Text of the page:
Can I run 12/2 wiring from a load center to a junction box, then use 14/2 for branch circuits?

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    Never a good idea to do this. Maybe if you ran out of the one size of wire. – JACK Jan 26 at 15:10
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    Why are you wanting to do this to begin with? – ThreePhaseEel Jan 26 at 15:50
  • The only reason I would consider this is to minimize voltage drop for a long run on a lighting-only circuit. Doing lighting circuits entirely in 12 awg is unnecessary in the age of LED lighting while increasing cost (more expensive wire, larger junction boxes) and 14 awg is much easier to work with at the fixtures and switch boxes. Definitely make sure to leave a note at the panel though. – statueuphemism Jan 26 at 17:02
  • @ statueuphemism Why lighting only? It would seem your LED reasoning reduces the need to increase size to compensate for voltage drop, while receptacles would be prone to overload. – NoSparksPlease Jan 26 at 17:17
  • I seriously doubt you'll have voltage drop problems with #14 AWG. Just how many miles is this run you're talking about? – JACK Jan 26 at 18:37

You can, but only if the breaker is 15 amps, and it creates possible confusion for someone who looks at the breaker box and thinks "huh, that's 12GA, I can change that to a 20A breaker." So you might want to leave that person a note in the box.


You may be miscalculating voltage drop

The first rule of voltage drop is: Calculate voltage drop based on the actual, normal circuit load, not breaker trip. Suppose you have 7A of lighting, but only 3A will be realistically on at one time, on a 15A trip. What number do you punch into the voltage drop calc?

3 amps. The normal load.

The second rule of voltage drop is: 3% is nonsense - nothing in Code even talks about this. 3.000% is super nonsense. Most of the voltage drop calculators online will consider 3.001% voltage drop to be condemning, and will force you into a larger wire size at that point. That is patently absurd. If the calc reveals a 3.5% drop, that is unquestionably fine. Larger drops are a judgment call, but they're your judgment call. Some loads these days are 100-264V voltage-flexible, so you can tolerate a LOT of drop, especially on a 240V circuit, which can be awesome for pole lights on farms. So suppose you are wiring a pole light that takes 100-240V. 120V voltage drop calculates at 7%. Is that OK?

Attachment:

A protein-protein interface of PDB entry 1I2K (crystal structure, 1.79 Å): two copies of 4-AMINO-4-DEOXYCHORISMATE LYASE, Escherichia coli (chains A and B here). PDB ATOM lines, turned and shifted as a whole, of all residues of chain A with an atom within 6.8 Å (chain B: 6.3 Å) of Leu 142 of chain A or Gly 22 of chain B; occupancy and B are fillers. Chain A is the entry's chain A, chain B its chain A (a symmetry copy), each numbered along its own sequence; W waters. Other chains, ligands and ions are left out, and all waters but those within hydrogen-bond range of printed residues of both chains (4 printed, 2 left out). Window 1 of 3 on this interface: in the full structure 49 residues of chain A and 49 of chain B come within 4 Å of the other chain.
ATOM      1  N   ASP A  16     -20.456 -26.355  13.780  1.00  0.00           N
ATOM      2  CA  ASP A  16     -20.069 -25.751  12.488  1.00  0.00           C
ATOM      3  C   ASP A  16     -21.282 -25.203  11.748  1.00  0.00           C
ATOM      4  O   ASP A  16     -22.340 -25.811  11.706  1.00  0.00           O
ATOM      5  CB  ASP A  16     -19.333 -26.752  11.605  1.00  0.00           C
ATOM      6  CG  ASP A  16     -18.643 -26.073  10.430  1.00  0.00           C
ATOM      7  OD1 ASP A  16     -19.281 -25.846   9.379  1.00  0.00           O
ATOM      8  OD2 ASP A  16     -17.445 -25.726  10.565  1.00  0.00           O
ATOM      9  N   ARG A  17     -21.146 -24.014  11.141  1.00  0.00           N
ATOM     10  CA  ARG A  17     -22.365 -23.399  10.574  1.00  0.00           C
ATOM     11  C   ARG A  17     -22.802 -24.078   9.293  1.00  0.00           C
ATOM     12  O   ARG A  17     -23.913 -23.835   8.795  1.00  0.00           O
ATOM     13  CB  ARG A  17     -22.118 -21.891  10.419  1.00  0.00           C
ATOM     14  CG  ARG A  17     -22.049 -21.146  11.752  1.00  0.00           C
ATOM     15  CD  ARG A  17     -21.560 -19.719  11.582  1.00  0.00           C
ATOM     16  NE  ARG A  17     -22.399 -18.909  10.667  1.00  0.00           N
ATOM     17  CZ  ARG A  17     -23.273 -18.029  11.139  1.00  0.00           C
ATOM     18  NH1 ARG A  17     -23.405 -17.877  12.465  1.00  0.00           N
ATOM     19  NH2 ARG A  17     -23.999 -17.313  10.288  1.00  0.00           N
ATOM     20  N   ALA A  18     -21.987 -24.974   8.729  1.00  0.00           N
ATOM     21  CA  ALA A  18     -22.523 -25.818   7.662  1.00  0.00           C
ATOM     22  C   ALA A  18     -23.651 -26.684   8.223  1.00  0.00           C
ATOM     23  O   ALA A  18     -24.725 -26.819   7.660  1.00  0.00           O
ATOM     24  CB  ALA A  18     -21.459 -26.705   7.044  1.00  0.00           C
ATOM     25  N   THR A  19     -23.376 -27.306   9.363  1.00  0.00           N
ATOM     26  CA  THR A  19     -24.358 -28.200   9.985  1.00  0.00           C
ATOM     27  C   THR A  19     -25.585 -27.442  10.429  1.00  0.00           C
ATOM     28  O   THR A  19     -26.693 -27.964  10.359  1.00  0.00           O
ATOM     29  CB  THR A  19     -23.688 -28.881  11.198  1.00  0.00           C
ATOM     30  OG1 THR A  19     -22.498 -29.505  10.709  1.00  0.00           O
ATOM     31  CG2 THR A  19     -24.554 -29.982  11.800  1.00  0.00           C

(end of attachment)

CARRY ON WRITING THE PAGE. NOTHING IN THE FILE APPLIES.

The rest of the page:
If #12 is used in a 15A circuit, mark, mark, mark.

For instance now that Romex is color coded, bring about 2" of Romex jacket into the box, and overtape the visible yellow jacket with white tape - to make clear it is #14. Otherwise it will be too tempting to put a 20A breaker there. Mark the hot wire with a tag and write #14 wire on it.

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    Why is 3% nonsense? Voltage drop = energy wasted in transmission. A 7% voltage drop on a 12 A resistive load like a space heater is ~100W just being lost to the wires in your walls and not being used to heat the space you want to heat. It makes more sense to me to take a one-time hit on increased cost of wire to minimize recurring costs (and be environmentally friendly if you're into that sort of thing) due to unnecessary voltage drop. – statueuphemism Jan 26 at 22:35
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    @statueuphemism Fair enough, and I changed my example. My point is we ought to make a considered decision ourselves instead of blindly doing what the wire salesman says. The usual case I see is someone spending $600 extra to avert 50 cents a month worth of transmission losses to occasional-use tools in a shed. – Harper - Reinstate Monica Jan 27 at 0:26

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